Turner Syndrome is a medical condition named after the American physician, Dr. Turner, who in 1938 first fully described the condition.
Turner Syndrome affects only women. It is caused by a total or partial absence of one of the X chromosomes in some or all body cells. Turners Syndrome affects around 1 in 2500 live female births.
Syndrome means a collection of physical features which, when they occur together, help a doctor to recognise a particular condition. The most common physical features of Turner Syndrome include short stature and lack of sexual development at puberty. Other physical features that may occur include a low hair line, webbed neck and pigmented moles.
The diagnosis of Turner Syndrome can be confirmed through chromosome analysis, also called karyotype testing. This can be done either prior to birth through amniocentesis, or after birth at any stage through a simple blood test.
These things may sound daunting, but no one has all of these problems; most women have only a few, and all of them are able to be “managed”.
A multidisciplinary approach to treatment is important to improve the quality of life of girls and women with Turner Syndrome.
A congenital heart defect (CHD) occurs in approximately 30% of patients with Turner Syndrome. At the time of diagnosis, all individuals, regardless of age, should have a cardiac evaluation, including a complete physical examination and an echocardiogram. A cardiologist skilled in the assessment of congenital heart disease should interpret the echocardiogram. Blood pressure should be monitored at least annually in all patients with Turner Syndrome.
If a heart defect is present, the patient should be followed by a cardiologist in collaboration with the primary physician. If the initial cardiac evaluation from childhood does not show CHD, a repeat cardiovascular physical examination and echocardiogram, with particular attention paid to the aortic root, should be conducted at some time during adolescence (12–15 years of age).
Evaluation of renal anatomy. Congenital malformations of the urinary system are present in up to 30% of patients with Turner Syndrome most commonly horseshoe kidneys, a double collecting system, or abnormal vascular supply. Although many of these abnormalities do not have clinical significance, some may result in an increased risk of hypertension, urinary tract infections, or hydronephrosis. Therefore, all individuals with Turner Syndrome should have a renal ultrasound study performed at the time of diagnosis. If abnormalities are detected, further evaluations should be performed, and the appropriate therapy instituted. Additionally, in such individuals, ultrasound and urine cultures should be performed every 3–5 years .
Conductive and sensorineural hearing loss are common in girls with Turner Syndrome. The majority (50–90%) of women with Turner Syndrome have sensorineural hearing loss, manifest by a sensorineural dip in the 1.5–2 kHz region, sensorineural high frequency loss, or all of these. The sensorineural dip can occur as early as 6 years of age and occasionally leads to hearing impairment during childhood. The condition is progressive, however, and commonly leads to hearing problems in later life, which may have serious social consequences.
Otitis media (ear infection) is extremely common in girls with Turner Syndrome. It occurs particularly between 1 and 6 years of age, with a maximum incidence (>60%) at 3 years of age. The cause is still unknown, but growth retardation of the temporal bone may be important. Aggressive treatment of otitis media is appropriate, and insertion of ventilation tubes (grommets) should be considered. Careful follow-up is important. Patients with chronic middle ear problems should be operated on without delay to prevent repeat episodes. Short girls with extensive otitis media problems should be referred to an endocrinologist if Turner Syndrome has not previously been diagnosed.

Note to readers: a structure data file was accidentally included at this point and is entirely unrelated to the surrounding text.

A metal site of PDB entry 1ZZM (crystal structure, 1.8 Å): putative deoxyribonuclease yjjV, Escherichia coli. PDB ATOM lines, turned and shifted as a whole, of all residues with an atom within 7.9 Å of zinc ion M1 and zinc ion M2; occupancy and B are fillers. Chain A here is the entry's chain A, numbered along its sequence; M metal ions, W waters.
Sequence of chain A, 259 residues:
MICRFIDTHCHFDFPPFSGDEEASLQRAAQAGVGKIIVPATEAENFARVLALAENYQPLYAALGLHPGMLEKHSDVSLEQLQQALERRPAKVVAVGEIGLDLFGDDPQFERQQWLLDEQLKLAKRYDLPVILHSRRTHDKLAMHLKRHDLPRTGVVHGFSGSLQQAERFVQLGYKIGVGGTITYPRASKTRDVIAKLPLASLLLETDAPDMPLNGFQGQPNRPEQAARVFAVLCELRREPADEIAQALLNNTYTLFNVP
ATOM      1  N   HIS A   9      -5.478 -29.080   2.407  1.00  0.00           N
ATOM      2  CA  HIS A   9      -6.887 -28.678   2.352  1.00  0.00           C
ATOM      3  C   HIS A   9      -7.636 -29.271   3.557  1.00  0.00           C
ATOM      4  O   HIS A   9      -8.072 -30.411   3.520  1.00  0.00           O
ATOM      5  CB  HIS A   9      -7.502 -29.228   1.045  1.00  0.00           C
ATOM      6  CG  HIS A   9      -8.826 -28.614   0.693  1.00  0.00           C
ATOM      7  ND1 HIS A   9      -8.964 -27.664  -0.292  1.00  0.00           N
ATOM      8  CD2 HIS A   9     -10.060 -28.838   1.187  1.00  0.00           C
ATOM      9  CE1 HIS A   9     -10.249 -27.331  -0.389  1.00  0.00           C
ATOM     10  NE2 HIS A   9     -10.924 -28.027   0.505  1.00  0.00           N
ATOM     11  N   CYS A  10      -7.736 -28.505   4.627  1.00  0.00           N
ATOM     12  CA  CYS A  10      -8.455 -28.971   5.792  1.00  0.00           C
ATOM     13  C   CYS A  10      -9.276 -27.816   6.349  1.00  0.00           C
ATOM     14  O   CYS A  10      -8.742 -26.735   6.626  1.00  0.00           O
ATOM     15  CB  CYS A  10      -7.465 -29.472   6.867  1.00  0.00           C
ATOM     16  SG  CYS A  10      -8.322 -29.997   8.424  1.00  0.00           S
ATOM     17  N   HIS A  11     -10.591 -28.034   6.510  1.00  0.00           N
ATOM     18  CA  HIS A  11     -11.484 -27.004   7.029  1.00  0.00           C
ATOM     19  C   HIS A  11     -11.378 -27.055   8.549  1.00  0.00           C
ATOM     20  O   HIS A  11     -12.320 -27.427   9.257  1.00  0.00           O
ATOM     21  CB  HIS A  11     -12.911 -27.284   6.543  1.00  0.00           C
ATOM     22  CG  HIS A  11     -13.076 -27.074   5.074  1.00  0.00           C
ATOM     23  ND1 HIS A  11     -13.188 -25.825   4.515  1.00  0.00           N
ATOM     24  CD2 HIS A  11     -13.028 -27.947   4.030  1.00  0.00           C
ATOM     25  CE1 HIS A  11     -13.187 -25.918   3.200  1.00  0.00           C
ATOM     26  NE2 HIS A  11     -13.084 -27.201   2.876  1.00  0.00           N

Between 10–30% of individuals with Turner Syndrome develop primary hypothyroidism, generally associated with antithyroid antibodies. Often, there are no overt clinical symptoms. Levels of TSH and total or free T4 should therefore be measured at the time of diagnosis and at intervals of 1–2 years thereafter.
Girls with Turner Syndrome often have speech problems. If speech problems occur, referral to an ear, nose, and throat clinic and a speech therapist is recommended.
Strabismus (squint), amblyopia(failure of the retina to form sharp images), and ptosis(drooping of the eyelids) are common in Turner Syndrome. Ophthalmological evaluation should be part of the regular physical examination, with referral when appropriate.
Girls and women with Turner Syndrome have a predisposition to obesity, which may be exaggerated in appearance by the characteristic shield-like chest, stocky build, and short stature with relatively short legs. Individuals should be evaluated regularly, with appropriate counseling to avoid obesity.
Although there may be an increased risk of glucose intolerance, frank diabetes is rare in children with Turner Syndrome. Routine glucose tolerance tests are not necessary.
Infants with Turner Syndrome have an increased risk of congenital hip dislocation, which may be associated with degenerative arthritis of the hips in older women. Approximately 10% of girls with Turner Syndrome develop scoliosis, most commonly during adolescence. Evaluation for orthopedic problems should be part of the regular physical examination, with referral when appropriate.
The small lower jaw may contribute to overcrowded teeth and other dental abnormalities. An orthodontic examination should therefore be undertaken at 8–10 years of age.
Although most common in infants, lymphedema (swelling of hands and feet) may occur or reoccur at any age, and may be associated with the initiation of therapy with Growth Hormone or estrogen. Edema can usually be controlled with support stockings and/or diuretics.
The risk of keloid (overgrown thickened raised scar tissue) formation in Turner Syndrome is high. Elective surgery (e.g. for webbed neck or prominent ears) should be employed judiciously. This also applies to simple procedures, such as ear piercing.
Surveys over the last 30 years have indicated that short stature affects at least 95% of all individuals with Turner Syndrome. Short stature is probably the most common, readily recognizable clinical feature of Turner Syndrome.
Growth hormone (GH) therapy is standard care for a child with Turner Syndrome and is usually begun after the child’s height falls below the fifth percentile for healthy girls in the same age group. More than one half of girls with Turner Syndrome will have fallen below the fifth percentile by 2 years of age. For those who experience early growth failure, it appears reasonable to begin GH therapy as early as 2 years of age.